Landing Flaps #648291
Well you learn something new every day! Like I just realized that the top radiator flap on a 109F is a double layered wind tunnel affair. I learned this because the Eduard set includes both the resin outer portion and a p/e inside set that gives the wind channel. Neat! Otherwise, it is a lovely set of resin flaps that have surface detail to match the kit, plus better detail in the interior areas.
Control Surfaces #648292
These seem to be designed primarily for a more subtle surface detail. Instead of the prominent tapes and stitching of the kit parts, you get a raised area for the tape and a line of dots to represent the stitching. I think that it will be more realistic, but of course tastes may vary!
Bronze Undercarriage Legs #648308
The main difference between these parts and the kit parts is that they include the brake lines. They also have slightly better detail around the hinges on the oleo scissors. I was even more happy to see the resin gear doors, which have better detail than the kit parts, such as riveting and attachment points.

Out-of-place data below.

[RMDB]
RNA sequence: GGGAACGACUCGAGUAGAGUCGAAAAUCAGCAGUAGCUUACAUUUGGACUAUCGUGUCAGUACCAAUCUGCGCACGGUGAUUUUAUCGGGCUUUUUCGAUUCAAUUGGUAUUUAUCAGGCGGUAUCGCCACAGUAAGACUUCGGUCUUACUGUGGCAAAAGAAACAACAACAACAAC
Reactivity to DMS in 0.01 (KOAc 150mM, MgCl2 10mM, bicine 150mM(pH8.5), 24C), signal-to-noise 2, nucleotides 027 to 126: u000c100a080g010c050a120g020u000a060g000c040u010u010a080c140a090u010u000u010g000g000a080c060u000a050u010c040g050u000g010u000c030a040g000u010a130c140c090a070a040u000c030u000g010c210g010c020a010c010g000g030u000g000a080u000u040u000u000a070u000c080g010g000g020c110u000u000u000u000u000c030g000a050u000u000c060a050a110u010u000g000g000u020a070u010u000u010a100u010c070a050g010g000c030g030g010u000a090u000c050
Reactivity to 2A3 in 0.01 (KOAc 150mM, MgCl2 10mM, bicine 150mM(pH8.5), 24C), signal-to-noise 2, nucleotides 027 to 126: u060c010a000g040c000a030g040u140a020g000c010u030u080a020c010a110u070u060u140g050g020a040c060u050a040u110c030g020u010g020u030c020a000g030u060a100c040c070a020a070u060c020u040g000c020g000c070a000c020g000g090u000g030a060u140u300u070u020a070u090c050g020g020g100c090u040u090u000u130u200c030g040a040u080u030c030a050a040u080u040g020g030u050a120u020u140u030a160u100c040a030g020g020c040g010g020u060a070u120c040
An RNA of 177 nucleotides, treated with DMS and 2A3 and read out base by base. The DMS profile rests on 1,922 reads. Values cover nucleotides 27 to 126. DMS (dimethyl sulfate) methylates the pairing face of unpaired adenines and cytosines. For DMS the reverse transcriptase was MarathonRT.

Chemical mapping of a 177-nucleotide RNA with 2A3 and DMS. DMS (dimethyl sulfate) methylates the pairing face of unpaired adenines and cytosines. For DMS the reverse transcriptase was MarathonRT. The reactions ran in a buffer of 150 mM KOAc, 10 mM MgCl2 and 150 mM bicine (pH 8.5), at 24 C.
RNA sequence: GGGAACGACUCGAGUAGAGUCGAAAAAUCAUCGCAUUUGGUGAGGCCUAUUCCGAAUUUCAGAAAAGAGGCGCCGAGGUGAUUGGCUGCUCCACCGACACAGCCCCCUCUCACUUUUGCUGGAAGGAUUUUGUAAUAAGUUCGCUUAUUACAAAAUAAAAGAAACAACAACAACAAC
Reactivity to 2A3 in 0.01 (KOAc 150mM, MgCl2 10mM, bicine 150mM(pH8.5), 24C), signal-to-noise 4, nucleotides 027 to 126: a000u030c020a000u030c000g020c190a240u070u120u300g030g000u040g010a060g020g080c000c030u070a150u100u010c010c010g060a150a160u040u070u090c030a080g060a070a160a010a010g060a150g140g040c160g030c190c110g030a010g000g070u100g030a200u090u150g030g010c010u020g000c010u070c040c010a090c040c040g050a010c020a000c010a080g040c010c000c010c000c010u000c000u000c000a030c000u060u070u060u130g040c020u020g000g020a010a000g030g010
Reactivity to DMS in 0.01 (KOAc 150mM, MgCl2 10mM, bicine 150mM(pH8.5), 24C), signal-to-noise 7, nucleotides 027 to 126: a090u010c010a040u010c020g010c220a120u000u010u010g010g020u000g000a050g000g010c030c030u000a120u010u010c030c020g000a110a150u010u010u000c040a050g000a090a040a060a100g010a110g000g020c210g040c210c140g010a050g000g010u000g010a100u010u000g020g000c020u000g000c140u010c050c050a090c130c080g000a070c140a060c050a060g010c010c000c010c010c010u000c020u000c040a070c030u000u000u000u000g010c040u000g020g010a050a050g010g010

Late Propeller #648288
This set provides a hub/back plate plus four separate blades which makes assembly a bit more complex. There is a separate cannon blast tube, spinner plus an assembly jig for the blades. Finally, here is also a tiny p/e ring for the cannon muzzle. By using this set, you get finer detail on the hub, a fully riveted spinner, and generally more finesse by using this set. Subtle, but hey, you have come this far!
These sets are gorgeous. The casting quality is superb, the detail is deep and comprehensive, the photo etch is crisp. There is a well thought out approach taken to the multi-media nature of these sets, to bring out the best from each material.
These sets are for experienced modellers. They are complex yet relatively easy to use, but to get the best effect from them requires skill. That superb detail can be wiped out by a heavy coat of paint. Heavy handed weathering may eliminate any benefits of the exquisite surface detail. Most of these sets are not worth doing piecemeal: you need to go all the way. These do not correct some major flaw, simply because the kit does not really have any.
Now that I have scared you off, here is the good news. The cumulative effect these sets, used well, will raise the model to the next level. Additional rivets, thinner edges, tiny details that require a longer look, etc will set your model apart. Using the full suite of these sets is where 1st Place or Best of Show models come from. With a little help from you, of course!
Highly recommended. I would like to thank Eduard for the review samples.